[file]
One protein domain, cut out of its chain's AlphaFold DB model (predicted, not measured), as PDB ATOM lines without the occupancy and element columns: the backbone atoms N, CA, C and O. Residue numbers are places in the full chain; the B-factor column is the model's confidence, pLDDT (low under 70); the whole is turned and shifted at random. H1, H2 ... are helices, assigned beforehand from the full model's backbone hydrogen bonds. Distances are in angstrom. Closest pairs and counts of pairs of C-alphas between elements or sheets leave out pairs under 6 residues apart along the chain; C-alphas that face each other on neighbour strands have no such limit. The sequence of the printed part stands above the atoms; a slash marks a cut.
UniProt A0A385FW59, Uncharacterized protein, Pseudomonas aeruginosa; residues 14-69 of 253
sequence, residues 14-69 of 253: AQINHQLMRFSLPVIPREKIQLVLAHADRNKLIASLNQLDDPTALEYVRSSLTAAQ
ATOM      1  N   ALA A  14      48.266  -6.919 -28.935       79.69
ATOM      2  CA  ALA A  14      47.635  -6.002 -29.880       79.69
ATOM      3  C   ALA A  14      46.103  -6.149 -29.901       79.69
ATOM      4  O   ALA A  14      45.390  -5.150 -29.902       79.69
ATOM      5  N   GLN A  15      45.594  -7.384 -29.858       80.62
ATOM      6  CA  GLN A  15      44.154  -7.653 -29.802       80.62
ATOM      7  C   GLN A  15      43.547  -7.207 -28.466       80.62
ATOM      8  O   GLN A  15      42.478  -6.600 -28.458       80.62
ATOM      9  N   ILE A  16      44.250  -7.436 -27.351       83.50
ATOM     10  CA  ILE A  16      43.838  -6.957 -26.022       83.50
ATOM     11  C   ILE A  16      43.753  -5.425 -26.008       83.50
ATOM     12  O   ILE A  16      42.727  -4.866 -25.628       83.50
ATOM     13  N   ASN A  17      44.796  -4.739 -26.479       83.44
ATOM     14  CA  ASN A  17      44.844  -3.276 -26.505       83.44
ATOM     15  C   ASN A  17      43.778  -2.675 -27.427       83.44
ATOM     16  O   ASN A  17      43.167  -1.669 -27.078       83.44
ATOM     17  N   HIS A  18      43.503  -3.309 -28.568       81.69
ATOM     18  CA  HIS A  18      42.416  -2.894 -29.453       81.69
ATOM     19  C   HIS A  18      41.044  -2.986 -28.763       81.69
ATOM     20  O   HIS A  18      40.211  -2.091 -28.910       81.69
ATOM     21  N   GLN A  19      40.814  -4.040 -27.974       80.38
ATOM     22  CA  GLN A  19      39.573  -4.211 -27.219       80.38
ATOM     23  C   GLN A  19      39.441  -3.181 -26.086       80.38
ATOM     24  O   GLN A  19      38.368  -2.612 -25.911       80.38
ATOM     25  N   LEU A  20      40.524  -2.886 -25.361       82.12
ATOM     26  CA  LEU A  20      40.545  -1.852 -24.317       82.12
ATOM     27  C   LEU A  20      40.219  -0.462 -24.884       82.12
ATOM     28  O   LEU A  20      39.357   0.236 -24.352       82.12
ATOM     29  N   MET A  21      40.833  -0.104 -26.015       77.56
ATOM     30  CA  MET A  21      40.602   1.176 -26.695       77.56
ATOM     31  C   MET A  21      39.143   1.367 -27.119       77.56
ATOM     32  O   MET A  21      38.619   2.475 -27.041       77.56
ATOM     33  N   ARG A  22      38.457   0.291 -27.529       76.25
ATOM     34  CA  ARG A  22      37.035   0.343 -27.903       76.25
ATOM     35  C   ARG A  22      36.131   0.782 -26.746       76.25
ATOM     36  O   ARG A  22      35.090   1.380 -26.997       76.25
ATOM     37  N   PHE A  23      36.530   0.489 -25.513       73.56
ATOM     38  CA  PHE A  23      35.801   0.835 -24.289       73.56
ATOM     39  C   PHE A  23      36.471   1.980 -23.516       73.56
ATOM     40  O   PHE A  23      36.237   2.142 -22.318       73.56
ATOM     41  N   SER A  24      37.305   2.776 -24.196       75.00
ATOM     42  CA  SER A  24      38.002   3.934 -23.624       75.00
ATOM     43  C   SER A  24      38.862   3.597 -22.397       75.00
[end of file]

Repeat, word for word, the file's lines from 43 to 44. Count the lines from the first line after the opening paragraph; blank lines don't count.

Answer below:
ATOM     41  N   SER A  24      37.305   2.776 -24.196       75.00
ATOM     42  CA  SER A  24      38.002   3.934 -23.624       75.00